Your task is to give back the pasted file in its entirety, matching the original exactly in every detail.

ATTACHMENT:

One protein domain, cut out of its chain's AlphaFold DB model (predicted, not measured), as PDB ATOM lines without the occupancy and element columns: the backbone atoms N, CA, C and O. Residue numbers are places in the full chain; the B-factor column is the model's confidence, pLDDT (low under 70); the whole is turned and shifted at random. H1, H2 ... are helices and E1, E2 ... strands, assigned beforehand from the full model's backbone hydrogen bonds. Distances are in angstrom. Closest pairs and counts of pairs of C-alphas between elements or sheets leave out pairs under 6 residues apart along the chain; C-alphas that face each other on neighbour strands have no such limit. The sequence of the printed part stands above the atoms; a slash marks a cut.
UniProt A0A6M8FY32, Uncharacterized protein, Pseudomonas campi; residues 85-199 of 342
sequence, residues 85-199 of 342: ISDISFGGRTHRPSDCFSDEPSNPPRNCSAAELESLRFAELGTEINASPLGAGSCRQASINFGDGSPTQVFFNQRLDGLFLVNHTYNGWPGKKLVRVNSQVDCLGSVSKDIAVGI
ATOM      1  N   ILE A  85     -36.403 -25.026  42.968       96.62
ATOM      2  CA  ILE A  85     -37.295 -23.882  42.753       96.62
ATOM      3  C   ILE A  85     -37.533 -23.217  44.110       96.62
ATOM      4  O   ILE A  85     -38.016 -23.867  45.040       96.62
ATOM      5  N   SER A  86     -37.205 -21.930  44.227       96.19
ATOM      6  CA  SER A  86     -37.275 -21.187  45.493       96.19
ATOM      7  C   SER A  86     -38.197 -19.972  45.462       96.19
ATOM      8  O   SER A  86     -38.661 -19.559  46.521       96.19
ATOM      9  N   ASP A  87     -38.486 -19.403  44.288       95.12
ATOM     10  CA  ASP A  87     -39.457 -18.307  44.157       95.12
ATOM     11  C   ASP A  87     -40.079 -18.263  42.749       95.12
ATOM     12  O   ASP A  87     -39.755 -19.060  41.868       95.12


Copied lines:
One protein domain, cut out of its chain's AlphaFold DB model (predicted, not measured), as PDB ATOM lines without the occupancy and element columns: the backbone atoms N, CA, C and O. Residue numbers are places in the full chain; the B-factor column is the model's confidence, pLDDT (low under 70); the whole is turned and shifted at random. H1, H2 ... are helices and E1, E2 ... strands, assigned beforehand from the full model's backbone hydrogen bonds. Distances are in angstrom. Closest pairs and counts of pairs of C-alphas between elements or sheets leave out pairs under 6 residues apart along the chain; C-alphas that face each other on neighbour strands have no such limit. The sequence of the printed part stands above the atoms; a slash marks a cut.
UniProt A0A6M8FY32, Uncharacterized protein, Pseudomonas campi; residues 85-199 of 342
sequence, residues 85-199 of 342: ISDISFGGRTHRPSDCFSDEPSNPPRNCSAAELESLRFAELGTEINASPLGAGSCRQASINFGDGSPTQVFFNQRLDGLFLVNHTYNGWPGKKLVRVNSQVDCLGSVSKDIAVGI
ATOM      1  N   ILE A  85     -36.403 -25.026  42.968       96.62
ATOM      2  CA  ILE A  85     -37.295 -23.882  42.753       96.62
ATOM      3  C   ILE A  85     -37.533 -23.217  44.110       96.62
ATOM      4  O   ILE A  85     -38.016 -23.867  45.040       96.62
ATOM      5  N   SER A  86     -37.205 -21.930  44.227       96.19
ATOM      6  CA  SER A  86     -37.275 -21.187  45.493       96.19
ATOM      7  C   SER A  86     -38.197 -19.972  45.462       96.19
ATOM      8  O   SER A  86     -38.661 -19.559  46.521       96.19
ATOM      9  N   ASP A  87     -38.486 -19.403  44.288       95.12
ATOM     10  CA  ASP A  87     -39.457 -18.307  44.157       95.12
ATOM     11  C   ASP A  87     -40.079 -18.263  42.749       95.12
ATOM     12  O   ASP A  87     -39.755 -19.060  41.868       95.12